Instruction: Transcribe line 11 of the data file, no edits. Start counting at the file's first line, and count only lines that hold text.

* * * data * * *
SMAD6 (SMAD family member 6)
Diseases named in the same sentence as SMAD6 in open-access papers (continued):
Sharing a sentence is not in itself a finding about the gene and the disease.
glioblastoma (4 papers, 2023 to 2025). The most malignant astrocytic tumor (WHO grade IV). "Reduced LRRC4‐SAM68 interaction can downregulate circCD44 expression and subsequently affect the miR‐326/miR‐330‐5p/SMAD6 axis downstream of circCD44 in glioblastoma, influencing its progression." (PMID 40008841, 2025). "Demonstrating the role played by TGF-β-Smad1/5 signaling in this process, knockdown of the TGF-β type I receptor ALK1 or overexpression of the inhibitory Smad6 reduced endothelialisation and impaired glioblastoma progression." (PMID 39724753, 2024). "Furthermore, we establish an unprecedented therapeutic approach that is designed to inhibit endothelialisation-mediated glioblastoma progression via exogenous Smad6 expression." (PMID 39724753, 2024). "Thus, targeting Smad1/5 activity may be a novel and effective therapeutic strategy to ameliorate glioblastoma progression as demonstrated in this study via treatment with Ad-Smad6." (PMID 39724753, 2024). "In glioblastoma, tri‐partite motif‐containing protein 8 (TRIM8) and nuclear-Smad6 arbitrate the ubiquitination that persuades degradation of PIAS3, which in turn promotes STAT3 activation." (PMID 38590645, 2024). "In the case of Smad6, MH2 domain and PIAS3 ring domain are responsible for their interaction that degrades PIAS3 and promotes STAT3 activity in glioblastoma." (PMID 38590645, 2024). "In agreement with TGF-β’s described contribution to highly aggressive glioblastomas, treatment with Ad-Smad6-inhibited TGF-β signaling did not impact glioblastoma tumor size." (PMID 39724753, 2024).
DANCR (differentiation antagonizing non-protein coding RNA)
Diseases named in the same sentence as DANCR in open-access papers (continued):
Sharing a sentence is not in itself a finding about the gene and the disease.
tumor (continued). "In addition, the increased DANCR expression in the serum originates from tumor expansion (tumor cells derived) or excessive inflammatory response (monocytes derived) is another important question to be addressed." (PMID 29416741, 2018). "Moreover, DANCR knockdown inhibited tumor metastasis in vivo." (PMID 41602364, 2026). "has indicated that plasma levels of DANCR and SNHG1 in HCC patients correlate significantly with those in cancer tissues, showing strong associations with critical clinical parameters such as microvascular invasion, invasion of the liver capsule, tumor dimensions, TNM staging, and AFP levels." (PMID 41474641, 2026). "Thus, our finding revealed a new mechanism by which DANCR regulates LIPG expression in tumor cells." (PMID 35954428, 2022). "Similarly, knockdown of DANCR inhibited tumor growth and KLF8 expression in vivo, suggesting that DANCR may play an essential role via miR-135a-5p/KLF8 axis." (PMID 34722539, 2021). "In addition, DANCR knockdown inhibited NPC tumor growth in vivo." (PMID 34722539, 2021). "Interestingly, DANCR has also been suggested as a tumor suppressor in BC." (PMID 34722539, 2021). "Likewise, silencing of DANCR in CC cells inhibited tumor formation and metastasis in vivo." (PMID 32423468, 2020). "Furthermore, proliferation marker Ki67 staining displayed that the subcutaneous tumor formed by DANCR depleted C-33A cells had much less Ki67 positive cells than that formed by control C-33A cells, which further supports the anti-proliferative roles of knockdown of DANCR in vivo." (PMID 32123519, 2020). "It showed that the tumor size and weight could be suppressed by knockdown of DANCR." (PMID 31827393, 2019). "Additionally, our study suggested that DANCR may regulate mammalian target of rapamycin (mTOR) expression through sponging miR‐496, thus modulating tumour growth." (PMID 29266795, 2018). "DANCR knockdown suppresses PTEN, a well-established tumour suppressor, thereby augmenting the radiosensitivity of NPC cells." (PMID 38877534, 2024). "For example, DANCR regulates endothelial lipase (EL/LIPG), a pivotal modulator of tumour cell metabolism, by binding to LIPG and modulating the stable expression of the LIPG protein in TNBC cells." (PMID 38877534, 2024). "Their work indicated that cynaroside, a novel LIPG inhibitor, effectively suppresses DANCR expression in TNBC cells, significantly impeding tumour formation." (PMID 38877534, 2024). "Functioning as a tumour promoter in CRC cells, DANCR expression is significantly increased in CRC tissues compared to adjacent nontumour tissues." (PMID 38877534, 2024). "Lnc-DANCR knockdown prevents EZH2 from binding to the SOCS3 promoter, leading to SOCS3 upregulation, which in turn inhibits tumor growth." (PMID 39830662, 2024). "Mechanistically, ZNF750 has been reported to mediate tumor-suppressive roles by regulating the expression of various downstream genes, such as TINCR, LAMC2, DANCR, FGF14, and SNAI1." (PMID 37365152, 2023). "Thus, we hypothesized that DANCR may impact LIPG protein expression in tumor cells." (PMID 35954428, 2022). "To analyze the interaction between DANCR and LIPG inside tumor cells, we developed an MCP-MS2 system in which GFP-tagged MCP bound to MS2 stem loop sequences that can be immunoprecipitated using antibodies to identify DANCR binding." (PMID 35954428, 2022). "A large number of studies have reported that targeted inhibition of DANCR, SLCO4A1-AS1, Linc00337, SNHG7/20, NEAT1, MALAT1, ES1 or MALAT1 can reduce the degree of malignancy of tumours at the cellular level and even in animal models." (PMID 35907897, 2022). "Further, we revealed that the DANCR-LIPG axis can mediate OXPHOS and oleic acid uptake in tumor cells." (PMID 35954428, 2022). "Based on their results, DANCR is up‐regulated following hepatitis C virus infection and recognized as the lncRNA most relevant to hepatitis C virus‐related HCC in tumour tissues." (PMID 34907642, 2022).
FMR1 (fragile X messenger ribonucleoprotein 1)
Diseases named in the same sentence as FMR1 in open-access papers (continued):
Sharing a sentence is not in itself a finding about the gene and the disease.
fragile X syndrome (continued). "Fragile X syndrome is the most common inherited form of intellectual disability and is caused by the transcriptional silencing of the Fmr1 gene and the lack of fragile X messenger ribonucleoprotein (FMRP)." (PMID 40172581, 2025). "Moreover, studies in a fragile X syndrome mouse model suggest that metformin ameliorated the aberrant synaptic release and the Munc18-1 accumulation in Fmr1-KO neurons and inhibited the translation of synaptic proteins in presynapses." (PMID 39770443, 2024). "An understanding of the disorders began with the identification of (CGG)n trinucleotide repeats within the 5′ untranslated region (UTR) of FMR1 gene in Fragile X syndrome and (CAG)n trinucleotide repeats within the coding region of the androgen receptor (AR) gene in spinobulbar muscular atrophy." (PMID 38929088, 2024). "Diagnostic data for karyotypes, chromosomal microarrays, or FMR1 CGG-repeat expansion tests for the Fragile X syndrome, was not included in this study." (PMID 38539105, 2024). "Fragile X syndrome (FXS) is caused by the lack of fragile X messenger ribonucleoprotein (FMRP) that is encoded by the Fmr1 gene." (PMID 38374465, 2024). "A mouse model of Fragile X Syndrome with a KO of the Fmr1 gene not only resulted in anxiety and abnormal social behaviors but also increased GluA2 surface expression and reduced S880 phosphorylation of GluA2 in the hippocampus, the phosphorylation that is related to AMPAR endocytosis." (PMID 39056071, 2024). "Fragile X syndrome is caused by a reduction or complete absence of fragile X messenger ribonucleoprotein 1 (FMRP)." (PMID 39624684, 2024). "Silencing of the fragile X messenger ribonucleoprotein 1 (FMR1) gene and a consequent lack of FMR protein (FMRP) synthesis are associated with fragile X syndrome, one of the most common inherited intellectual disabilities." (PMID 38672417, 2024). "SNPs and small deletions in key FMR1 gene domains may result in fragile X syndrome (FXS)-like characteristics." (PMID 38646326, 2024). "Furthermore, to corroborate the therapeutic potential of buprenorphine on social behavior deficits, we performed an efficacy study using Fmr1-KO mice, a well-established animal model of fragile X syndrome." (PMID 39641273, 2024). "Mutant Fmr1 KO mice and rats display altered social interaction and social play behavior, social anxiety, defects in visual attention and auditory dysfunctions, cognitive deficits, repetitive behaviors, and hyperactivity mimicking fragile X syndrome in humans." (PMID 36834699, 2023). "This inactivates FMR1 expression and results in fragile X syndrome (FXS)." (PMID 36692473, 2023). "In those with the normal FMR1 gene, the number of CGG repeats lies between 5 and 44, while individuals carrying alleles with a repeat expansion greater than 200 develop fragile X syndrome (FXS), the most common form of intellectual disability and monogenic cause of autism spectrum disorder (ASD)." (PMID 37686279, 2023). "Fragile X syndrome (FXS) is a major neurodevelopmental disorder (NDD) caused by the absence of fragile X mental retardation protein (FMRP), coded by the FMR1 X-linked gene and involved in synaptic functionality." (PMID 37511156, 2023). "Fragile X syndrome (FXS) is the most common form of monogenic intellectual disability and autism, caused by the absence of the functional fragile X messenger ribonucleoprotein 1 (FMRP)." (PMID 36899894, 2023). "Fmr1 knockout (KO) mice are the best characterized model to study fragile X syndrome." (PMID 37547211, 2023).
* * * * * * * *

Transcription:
Sharing a sentence is not in itself a finding about the gene and the disease.